By Jeri T Denniston, Chief Marketing Strategist, Denner Group International 4-12-2010
Takeaways: Involve your employees as business partners to identify creative ways to cut costs without cutting jobs.
let people use their brains.
you’ll be amazed at the ideas they’ll generate to cut waste.
This is a tip in the book Lead with LUV by Ken Blanchard (One Minute Manager series author) and Colleen Barrett, CEO Emeritus of Southwest Airlines. Southwest embodies the philosophy of “take care of your employees and they will take care of your customers. It’s spread throughout the culture of the organization and has helped them generate profits despite downturns in the economy. They proved that it is possible to cut costs without cutting jobs.
As every other organization has had to do, Southwest had to take a look at costs in order to eliminate waste. They did this without eliminating jobs by soliciting ideas from their nearly 35,000 employees, turning to their staff as business partners.
One flight attendant suggested they remove the Southwest logo from their trash bags, saving the company $100,000. A simple, yet substantial idea. During Desert Storm when fuel costs were so expensive, a group of employees created a program called Fuel from the Heart, where employees could sign up to designate a certain amount of money to be withdrawn from their paychecks to help cover the cost of fuel.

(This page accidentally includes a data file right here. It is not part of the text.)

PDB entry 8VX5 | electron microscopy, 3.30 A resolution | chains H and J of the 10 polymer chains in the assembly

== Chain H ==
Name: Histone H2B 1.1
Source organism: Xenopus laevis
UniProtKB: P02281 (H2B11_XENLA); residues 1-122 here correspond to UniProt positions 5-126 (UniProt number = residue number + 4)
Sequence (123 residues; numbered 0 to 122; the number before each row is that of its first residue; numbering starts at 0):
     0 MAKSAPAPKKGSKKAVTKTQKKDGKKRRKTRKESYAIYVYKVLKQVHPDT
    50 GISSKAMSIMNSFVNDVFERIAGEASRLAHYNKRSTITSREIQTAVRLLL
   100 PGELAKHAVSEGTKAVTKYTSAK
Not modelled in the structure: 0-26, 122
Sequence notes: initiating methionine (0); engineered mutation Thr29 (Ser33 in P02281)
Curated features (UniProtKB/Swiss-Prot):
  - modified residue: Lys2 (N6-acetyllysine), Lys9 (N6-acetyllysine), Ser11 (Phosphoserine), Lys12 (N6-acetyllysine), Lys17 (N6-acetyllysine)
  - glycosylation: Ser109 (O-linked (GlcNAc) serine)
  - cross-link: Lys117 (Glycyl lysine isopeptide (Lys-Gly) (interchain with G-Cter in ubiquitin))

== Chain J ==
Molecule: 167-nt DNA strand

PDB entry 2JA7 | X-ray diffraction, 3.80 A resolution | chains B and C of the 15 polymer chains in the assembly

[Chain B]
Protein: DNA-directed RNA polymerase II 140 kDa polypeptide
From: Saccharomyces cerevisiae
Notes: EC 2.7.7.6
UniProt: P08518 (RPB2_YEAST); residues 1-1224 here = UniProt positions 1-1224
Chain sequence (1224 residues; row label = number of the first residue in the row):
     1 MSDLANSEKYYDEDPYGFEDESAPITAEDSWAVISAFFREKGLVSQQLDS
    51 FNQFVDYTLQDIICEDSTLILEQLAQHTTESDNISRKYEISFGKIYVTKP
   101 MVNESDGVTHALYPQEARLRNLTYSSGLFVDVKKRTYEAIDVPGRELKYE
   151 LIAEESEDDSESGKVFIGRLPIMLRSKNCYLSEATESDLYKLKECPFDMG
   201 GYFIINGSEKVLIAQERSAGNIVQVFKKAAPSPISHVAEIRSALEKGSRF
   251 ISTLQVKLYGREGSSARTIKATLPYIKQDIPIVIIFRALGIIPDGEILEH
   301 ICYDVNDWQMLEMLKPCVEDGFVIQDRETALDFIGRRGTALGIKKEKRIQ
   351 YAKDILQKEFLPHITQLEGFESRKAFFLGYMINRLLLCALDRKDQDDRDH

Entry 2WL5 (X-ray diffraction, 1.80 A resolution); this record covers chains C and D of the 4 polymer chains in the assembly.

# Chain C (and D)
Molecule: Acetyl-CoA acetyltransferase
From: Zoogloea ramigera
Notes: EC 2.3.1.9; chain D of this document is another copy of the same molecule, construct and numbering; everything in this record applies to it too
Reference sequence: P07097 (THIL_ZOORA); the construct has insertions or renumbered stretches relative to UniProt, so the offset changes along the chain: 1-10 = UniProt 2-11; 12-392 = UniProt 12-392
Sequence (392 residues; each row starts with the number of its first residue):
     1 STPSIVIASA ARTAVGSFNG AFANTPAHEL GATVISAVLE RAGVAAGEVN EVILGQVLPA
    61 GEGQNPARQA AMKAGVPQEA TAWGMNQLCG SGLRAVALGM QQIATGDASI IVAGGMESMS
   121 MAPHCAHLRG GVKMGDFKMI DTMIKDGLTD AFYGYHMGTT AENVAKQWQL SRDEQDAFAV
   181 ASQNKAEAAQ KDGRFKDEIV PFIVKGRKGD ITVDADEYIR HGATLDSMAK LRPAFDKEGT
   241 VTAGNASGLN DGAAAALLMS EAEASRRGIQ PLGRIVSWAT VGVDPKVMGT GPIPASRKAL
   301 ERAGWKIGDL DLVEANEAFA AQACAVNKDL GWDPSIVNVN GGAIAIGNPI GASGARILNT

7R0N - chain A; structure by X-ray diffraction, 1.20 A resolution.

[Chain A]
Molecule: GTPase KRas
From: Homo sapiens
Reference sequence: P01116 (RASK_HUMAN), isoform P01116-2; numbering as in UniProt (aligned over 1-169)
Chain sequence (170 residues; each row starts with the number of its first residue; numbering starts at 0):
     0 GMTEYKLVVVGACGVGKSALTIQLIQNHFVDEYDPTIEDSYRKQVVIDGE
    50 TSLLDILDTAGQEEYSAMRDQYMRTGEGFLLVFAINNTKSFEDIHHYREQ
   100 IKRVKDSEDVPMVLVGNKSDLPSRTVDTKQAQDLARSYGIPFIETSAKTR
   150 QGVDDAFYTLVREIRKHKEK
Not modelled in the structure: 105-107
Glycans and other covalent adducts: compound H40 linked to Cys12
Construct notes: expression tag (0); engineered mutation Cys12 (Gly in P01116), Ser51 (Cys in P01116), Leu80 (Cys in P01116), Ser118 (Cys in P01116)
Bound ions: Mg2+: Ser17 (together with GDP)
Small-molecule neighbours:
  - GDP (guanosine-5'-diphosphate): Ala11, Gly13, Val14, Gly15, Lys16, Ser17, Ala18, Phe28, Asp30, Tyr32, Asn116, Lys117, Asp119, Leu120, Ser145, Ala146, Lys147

The book, Lead with LUV by Ken Blanchard (Blanchard Group) and Colleen Barrett (retired CEO of Southwest Airlines) is also about Servant Leadership and what it means – keeping your focus on your customers and your employees first as the path to creating a great company.
One of the quotes I especially like in the book is “Leadership is about going somewhere – if you and your people don’t know where you’re going, your leadership doesn’t matter.” Even if everyone does know and understand where the company is headed, making it happen is another thing altogether. That’s operational leadership, according to Barrett.
“This is the servant part of Servant Leadership,” she says. “It’s what leaders focus on after everyone is clear on where they are going. It includes policies, procedures, systems, and leader behaviors that cascade from senior management to front line employees and make it possible for the organization to live according to its vision and values and accomplish short term goals and initiatives.”
In a nutshell, she says “treat your people right, and good things will happen.” It certainly has worked for Southwest Airlines. Founded by Herb Kelleher and later run by Colleen Barrett as President, Southwest has continued to succeed while other competitors have and are experiencing difficulties.
A Two-day exercise is all it takes
How does a company implement a cost cutting process similar to Southwest’s approach? One way is through a facilitated two-day exercise that focuses on cutting costs, not jobs. We take a cross section of your staff from all departments and levels and take them through a series of brainstorming exercises to identify ways they can individually and jointly cut waste. Then they crunch the numbers to determine what the cost savings might be, and present their ideas to the CEO and Executive Team for approval to move forward. The Executive Team makes an on-the spot decision- either a thumbs up or a thumbs down – or asks for more information.
Clients we’ve taken through this process have found an average of $1.5 million in ongoing annual cost savings, without eliminating jobs or investing in any new equipment or technology. The industry doesn’t matter. Giving your people permission to use their brains is the key.